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I am looking for a modern introduction to Spectra that improves on the treatment by Adams in his "Stable Homotopy and Generalized Homology" notes (by improves I mean taking into account what has been learned since the notes were written). In particular I'm interested in a source that covers some of the variations on Spectra (CW Spectra, Symmetric Spectra, Other types/categories of Spectra etc.) and Ring Spectra.

Question: What is good introduction to the modern point of view on Spectra?

I am particularly interested in the stable/unstable Adams' spectral sequence but the source need not take that as a goal.

As an aside I'll point out that notes from Hatcher in his unfinished book on spectral sequences has a short but nice, clear and concrete introduction to spectra. It does not go into the detail and depth I need.

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Obvious related question:mathoverflow.net/questions/70522/… –  B. Bischof Nov 23 '11 at 21:22
    
I've had a question like this in the back of my mind, but I've been too nervous to ask about it. If a reference like this doesn't exist, it sounds like there's a good amount of demand for someone to write one. –  Paul Siegel Nov 24 '11 at 14:08

3 Answers 3

up vote 17 down vote accepted

[I'm a novice, and this got posted out of order: it answers Bak's question below.]

Sure, I can provide that. The cited reference was published in 1995, which was well before details of symmetric or orthogonal spectra were available, so it gives a fair amount of background but only refers to EKMM spectra for a modern category. There is a paper (Mandell, May, Schwede, Shipley) that compares all choices except EKMM, and there are various papers that compare those choices with EKMM, starting with a paper by Schwede. Those papers are maybe more technical than you want. A recent survey paper compares the various approaches philosophically: see Sections 11 and 12 of my paper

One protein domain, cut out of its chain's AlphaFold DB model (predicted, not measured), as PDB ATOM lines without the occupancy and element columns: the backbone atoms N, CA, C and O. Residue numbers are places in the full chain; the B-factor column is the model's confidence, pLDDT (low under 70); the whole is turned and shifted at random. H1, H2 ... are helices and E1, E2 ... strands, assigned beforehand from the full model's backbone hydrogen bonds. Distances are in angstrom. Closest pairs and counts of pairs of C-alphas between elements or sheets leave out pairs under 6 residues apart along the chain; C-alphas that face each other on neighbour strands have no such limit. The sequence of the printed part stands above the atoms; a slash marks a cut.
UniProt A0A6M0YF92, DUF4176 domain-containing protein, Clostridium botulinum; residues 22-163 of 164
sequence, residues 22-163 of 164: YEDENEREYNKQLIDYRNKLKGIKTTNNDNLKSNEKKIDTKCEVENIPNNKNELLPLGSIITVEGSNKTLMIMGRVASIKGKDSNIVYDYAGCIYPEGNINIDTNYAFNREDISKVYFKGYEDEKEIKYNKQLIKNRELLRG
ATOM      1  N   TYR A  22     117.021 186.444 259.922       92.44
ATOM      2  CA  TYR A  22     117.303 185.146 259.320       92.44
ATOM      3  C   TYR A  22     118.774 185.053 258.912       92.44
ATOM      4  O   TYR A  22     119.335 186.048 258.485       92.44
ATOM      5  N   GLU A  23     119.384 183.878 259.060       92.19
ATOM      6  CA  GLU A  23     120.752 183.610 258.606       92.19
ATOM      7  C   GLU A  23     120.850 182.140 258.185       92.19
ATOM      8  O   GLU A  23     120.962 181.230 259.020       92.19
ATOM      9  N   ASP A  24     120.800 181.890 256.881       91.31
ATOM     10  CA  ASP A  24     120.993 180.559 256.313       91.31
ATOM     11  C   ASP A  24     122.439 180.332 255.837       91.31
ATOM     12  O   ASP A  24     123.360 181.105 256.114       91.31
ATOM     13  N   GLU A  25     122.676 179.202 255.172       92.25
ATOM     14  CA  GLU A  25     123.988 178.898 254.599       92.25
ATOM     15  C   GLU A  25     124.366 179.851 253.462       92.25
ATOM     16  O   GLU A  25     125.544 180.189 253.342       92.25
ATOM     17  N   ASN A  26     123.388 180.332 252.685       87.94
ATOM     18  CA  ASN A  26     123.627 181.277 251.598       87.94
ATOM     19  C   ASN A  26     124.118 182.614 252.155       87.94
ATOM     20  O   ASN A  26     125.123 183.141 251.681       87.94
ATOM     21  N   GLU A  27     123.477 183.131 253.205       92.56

What precisely are $E_{\infty}$ ring spaces and $E_{\infty}$ ring spectra? Geometry \& Topology Monographs 16(2009), 215--282.

That gives references and is fairly independent of Sections 1-10. It starts with a theorem (11.1) of Gaunce Lewis explaining that there is no ideal choice of category: if you assume your category has all the good properties you want, you reach a contradiction. The incompatibility comes when you ask for a homotopically meaningful symmetric monoidal structure on your category of spectra that also has a homotopically meaningful monoidal adjunction $(\Sigma^{\infty},\Omega^{\infty})$ relating spaces and spectra. I'm old-fashioned maybe, but I think spaces are still kind of important.

EKMM comes as close as possible to having such an adjunction, with the related advantage that all objects are fibrant and the related disadvantage that the sphere spectrum is not cofibrant. Symmetric and orthogonal spectra have the advantage that they are significantly easier to define and the sphere spectrum is cofibrant.